When you plan your travels, sometimes you want to go somewhere you’ve never been. And sometimes you want to make a return visit. We each have only one lifetime, and the world is crammed with places to experience. So how do you decide whether to include a return visit in your itinerary? I hope by sharing some thoughts on this that I can help inspire you when you’re planning your travels!
Whenever you choose to visit one place, you automatically choose not to visit others. This is something I wrestle with and put a lot of research into. I live in the U.S., so when I fly “across the pond” to Europe, distance comes into play, as well as modes of transportation. Last year I finally made it to Bastogne, Belgium and Flossenburg, Germany (where my Dad served in World War II). These are some of the most meaningful, moving places I’ve ever visited. But because they are both inaccessible by train, I’d put off visiting for years. I’m so glad we rented cars and finally got there. (Hello, German Autobahn and driving 180 kilometers an hour!). So lots of planning goes into all my trips. Decisions, decisions.
So how do you decide whether you want to return to somewhere you’ve already been? Here are a couple of the places I hope to return to, along with a couple that I’ve included in more than one trip, along with my reasons for this.
The reason I would love to return here is that Budapest provides a visitor the perfect mix of the beautiful, the historic, the quirky, and the real-life neighborhoods. I felt more alive here than in some of the pristine, cleaned up cities I’ve been to. I loved the overgrown vines on the old apartment buildings. A literal “iron curtain” outside the Museum of Terror sits in the middle of the main boulevard.
Architecture of note includes Fisherman’s Bastion. Built by the Fisherman’s Guild to guard this section of the city, it can be explored today, with its hallways and arches and staircases. And from the top you can take in lovely views of the Danube.
And there is actually a Hospital in the Rock built into a cave underground. The tour in English takes you through the hospital wards used in World War II by the Red Cross. The last part of the tour focuses on the hospital as a bunker during the Cold War in case of nuclear attack. The tour becomes a lecture stopping just short of accusing the Allies of how evil it was to drop the bombs that ended the war. I found this all fascinating.
Normandy and the D-Day Beaches
The history of World War II on these 5 beaches in France is one of my special interests. To stand in these places where great battles were fought is beyond description. By visiting, we can pay tribute to all those who lost their lives or were injured here. This year is the 75th anniversary of D-Day, and so I have scheduled a return visit this summer. While I’ve been to Omaha Beach and Utah Beach and plan to go back, I haven’t yet visited Sword, Juno, and Gold. My return trip will be a time of honoring those affected by the battles on these beaches that are now serene and peaceful.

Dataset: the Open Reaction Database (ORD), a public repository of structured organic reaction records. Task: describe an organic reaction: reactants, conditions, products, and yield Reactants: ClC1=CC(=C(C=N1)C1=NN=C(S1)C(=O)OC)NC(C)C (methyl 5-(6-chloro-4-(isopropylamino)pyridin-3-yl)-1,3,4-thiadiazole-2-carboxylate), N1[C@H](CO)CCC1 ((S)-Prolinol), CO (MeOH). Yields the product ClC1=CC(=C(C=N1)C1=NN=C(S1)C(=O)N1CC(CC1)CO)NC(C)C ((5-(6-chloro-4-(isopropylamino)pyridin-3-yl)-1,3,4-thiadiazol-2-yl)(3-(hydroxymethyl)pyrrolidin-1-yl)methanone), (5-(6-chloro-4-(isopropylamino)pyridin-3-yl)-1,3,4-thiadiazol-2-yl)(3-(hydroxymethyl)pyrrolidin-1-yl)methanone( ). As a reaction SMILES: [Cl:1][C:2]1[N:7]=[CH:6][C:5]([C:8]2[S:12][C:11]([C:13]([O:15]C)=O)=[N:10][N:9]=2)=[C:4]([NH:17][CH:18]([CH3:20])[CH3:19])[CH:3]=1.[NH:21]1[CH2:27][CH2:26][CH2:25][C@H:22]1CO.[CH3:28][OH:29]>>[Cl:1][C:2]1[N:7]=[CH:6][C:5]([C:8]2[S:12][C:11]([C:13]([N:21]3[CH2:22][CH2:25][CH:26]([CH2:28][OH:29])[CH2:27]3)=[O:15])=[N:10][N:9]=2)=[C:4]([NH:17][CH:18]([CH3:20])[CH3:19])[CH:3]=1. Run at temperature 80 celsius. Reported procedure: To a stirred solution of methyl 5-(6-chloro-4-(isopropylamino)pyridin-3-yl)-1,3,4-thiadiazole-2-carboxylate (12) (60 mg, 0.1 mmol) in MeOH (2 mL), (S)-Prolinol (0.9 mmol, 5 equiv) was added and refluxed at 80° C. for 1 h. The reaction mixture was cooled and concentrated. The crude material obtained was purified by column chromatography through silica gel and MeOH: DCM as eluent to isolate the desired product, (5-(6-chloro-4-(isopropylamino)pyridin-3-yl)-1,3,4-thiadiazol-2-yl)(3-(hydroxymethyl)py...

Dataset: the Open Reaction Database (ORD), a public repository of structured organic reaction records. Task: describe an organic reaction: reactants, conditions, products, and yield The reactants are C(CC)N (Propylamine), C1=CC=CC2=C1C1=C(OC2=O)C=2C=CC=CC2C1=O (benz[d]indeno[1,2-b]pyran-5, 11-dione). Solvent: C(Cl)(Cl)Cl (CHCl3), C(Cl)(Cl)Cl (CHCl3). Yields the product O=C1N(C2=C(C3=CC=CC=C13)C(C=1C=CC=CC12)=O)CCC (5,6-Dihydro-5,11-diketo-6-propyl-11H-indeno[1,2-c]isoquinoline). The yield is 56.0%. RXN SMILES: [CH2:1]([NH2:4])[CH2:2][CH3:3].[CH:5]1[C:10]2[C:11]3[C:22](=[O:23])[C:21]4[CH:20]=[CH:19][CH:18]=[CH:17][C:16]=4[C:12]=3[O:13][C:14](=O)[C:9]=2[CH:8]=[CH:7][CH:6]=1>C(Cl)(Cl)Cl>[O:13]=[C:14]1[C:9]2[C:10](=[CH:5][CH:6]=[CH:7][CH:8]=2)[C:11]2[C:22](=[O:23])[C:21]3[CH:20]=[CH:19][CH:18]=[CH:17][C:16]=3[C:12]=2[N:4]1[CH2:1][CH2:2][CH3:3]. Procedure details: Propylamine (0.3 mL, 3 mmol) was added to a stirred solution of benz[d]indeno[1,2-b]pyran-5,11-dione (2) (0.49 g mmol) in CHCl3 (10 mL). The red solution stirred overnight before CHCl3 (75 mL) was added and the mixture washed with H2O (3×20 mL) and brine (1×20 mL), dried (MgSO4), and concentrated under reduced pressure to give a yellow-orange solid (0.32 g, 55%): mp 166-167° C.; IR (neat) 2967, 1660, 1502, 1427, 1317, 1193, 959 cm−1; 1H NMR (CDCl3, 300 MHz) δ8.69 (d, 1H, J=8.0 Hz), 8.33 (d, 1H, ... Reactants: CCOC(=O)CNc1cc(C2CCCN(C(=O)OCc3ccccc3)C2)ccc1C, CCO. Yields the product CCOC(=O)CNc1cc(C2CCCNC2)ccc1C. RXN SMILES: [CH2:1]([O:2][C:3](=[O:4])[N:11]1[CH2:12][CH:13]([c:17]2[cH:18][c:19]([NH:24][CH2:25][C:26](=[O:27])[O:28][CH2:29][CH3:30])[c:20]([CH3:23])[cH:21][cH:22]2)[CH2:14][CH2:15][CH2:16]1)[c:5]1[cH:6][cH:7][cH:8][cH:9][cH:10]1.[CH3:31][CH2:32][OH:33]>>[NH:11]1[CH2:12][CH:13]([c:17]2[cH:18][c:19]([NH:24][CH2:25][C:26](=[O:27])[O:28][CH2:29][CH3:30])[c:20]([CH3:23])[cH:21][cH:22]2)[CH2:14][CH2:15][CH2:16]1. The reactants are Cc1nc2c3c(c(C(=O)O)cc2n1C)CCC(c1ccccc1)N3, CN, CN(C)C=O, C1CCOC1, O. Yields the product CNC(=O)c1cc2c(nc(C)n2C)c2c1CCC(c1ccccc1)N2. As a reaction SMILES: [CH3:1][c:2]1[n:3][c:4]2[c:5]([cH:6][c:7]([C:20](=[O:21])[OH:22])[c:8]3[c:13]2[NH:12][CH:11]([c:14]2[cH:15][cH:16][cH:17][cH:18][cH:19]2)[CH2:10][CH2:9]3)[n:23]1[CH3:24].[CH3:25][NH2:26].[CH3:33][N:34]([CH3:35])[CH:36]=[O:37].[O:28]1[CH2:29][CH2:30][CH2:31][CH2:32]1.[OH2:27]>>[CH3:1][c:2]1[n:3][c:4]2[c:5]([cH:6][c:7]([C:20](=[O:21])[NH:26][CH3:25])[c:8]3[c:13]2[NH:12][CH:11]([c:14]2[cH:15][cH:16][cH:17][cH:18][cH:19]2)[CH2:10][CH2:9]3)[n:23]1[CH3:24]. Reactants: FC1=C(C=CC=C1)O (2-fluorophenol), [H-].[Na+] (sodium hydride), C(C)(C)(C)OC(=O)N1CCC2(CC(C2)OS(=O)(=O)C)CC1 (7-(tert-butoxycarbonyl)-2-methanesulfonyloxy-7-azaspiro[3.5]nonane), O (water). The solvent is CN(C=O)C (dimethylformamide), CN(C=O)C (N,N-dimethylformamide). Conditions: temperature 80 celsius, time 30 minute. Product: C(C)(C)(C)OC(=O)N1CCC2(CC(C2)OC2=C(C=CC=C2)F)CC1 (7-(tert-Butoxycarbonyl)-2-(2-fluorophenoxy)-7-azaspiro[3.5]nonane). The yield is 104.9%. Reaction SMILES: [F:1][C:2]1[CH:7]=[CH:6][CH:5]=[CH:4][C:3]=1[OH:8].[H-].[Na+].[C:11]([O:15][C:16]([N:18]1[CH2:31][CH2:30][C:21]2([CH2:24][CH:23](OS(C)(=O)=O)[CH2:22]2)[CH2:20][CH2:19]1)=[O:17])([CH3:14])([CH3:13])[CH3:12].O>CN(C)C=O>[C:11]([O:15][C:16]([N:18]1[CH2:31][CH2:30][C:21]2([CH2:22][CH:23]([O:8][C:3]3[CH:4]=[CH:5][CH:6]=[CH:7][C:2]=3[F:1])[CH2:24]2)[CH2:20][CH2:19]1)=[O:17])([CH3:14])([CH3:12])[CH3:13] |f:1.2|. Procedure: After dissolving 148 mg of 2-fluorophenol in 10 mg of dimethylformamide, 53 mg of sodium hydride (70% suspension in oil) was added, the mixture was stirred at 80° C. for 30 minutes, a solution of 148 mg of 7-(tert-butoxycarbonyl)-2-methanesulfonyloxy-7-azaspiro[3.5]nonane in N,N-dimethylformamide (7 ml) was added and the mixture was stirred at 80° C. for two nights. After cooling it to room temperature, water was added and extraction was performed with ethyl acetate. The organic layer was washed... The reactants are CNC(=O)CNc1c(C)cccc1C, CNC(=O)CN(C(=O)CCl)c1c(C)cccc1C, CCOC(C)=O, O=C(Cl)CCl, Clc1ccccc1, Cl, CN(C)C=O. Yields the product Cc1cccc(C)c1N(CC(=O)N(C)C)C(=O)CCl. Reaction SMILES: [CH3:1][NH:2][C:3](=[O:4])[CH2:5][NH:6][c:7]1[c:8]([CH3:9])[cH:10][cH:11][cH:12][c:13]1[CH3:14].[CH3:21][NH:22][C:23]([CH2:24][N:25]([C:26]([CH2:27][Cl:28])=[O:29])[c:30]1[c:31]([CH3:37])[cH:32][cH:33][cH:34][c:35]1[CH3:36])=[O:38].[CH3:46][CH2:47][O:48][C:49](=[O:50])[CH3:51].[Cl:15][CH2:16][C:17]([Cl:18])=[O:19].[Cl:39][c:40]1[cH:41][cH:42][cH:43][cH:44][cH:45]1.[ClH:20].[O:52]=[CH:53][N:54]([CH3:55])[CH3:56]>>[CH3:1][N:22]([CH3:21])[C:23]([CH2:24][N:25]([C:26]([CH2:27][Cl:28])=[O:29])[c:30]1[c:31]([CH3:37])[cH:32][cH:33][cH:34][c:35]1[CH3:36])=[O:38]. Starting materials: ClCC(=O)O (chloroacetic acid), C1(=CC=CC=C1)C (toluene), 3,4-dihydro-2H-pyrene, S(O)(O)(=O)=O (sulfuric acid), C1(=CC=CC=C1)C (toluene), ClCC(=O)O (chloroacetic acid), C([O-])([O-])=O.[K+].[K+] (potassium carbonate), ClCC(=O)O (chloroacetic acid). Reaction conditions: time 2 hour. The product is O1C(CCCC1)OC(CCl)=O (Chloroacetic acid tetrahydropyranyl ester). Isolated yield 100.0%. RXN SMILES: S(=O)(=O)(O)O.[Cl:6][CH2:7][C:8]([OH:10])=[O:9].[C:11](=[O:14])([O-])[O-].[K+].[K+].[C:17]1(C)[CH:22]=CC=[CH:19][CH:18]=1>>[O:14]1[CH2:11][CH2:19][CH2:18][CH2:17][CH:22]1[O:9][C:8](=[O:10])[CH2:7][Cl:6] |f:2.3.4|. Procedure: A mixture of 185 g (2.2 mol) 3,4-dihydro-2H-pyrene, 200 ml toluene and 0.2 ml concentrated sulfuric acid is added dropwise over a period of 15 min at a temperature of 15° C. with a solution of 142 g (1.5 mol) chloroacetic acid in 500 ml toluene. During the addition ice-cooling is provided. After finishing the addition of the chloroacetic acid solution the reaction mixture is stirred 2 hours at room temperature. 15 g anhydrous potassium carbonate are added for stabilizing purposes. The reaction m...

This is a lovely Belgium town that I visited. The reason I would like to return is that during that visit, we ventured outside the town and saw barely any of it. We toured Flanders Fields and went to neighboring Ypres. We rode bikes along the canal outside the town and found windmills and farmland. We ran out of time to see Bruges, though. Oops! So we plan to return and spend time in Bruges itself. Good idea, right?! You can see we certainly found Belgium a beautiful place to explore, though.
You may have guessed this one! Paris is on my list for a return visit, even though I’ve been 5 times — more than any other European city for me. My reasons?
Architectural beauty. The stained glass of Sainte-Chapelle alone is worth going back to see again. And Paris has its very own Pantheon.
So much history. You can find layer on layer of history here. For example, I had been to Paris a few times before I discovered the Conciergerie. This is a historic palace as well as a prison where Marie Antoinette spent her last days. It’s open to tour. Also, around the city you’ll find tributes to those who gave their lives fighting in the resistance in World War II. These are on individual doorways, and here is a long wall of them, where fighting took place in the center of Paris.
Original art on display. There’s the famous Louvre, of course. And there’s so much more. The Orangerie and the Musee D’Orsay in the elegant former train station feature impressionists — Monet in particular.
How about you? Have you been to a place you want to return to? What’s calling you back? Whether it’s the vibe of a city or the feeling that there’s so much more to explore, there can be many reasons to return to a place you’ve loved.